Volvo is using passive RFID technology to track two million cars as they move through the production process at its manufacturing facilities in Belgium and China. The luxury auto maker is using RFID to track the cars it produces from the welding and paint shop to the point of final assembly.
The new solution, which relies on the Corona RFID tag from Confidex, replaces an old solution that utilized active RFID tags and barcode technology that was costly to maintain and often unreliable. The solution will be duplicated at Volvo’s manufacturing facility in Sweden next year. More than 600 RFID readers support the solution in Volvo’s plants.
The UHF RFID tag is permanently mounted on the chassis of the car at the beginning of the manufacturing process. RFID readers capture the car’s progress at various points in the manufacturing process.
The tag is left on the vehicle after production, eliminating the need for collecting, cleaning and testing the used tags. Volvo has been using the Confidex Corona tag since 2008.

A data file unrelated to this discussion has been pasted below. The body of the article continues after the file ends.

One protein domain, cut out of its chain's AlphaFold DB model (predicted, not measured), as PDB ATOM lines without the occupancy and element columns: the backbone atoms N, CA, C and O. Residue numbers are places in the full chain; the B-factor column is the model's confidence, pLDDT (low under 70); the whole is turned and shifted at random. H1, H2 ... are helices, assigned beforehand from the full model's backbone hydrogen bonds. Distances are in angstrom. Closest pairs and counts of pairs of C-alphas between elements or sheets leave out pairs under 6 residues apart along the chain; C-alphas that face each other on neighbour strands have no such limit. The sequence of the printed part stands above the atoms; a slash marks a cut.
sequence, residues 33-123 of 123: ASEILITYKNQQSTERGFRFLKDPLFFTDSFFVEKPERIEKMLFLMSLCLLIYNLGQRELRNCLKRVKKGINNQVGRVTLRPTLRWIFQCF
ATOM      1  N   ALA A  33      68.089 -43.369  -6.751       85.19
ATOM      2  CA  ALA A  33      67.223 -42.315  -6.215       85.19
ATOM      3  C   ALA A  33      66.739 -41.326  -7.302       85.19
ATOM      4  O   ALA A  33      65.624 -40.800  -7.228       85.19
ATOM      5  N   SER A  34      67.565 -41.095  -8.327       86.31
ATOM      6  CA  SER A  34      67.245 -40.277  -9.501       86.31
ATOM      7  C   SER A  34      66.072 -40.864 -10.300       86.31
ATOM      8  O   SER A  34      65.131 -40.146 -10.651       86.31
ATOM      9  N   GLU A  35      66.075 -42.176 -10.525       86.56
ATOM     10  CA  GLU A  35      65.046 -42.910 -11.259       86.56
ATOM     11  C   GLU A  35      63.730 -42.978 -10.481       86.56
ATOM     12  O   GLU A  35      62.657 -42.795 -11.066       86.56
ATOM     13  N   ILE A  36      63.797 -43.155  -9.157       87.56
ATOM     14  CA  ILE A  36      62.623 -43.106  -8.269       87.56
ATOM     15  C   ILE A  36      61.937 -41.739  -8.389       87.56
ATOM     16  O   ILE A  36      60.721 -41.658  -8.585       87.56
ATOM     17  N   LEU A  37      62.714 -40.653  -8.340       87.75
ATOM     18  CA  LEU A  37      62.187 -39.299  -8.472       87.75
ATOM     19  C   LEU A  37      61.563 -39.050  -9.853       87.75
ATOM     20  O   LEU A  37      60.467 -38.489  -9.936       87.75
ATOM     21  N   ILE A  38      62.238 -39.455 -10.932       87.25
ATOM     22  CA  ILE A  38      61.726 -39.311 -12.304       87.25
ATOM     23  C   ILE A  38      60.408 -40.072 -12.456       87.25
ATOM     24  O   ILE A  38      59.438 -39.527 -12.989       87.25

After leaving the welding shop, car bodies proceed to the paint line – the most demanding environment for the tags used. On the paint line the car is put through an electrolyte bath for corrosion prevention, followed by several layers of paint and a series of high temperature drying ovens. Under these conditions, it is critical that the RFID tag’s performance does not degrade and that it retains its readability and reliability.
“Automotive production is one of the most challenging applications for RFID not just because of its complexity, but also due to its uncompromising, high reliability requirements,” says Jarkko Miettinen, vice president of Sales at Confidex.
The RFID solution solves several challenges for Volvo. Because consumers typically order several custom options when they purchase a new car, many of the vehicles Volvo manufacturers are effectively unique. Production is further complicated since several different models are typically assembled in the same production line. RFID helps Volvo to manage such a variety during production, as each vehicle is uniquely identified and reliably tracked.
According to European publication RFID im Blick, Volvo has been developing the new solution or more than six years, during which time it has tested more than 50,000 RFID tags in 80 prototypes.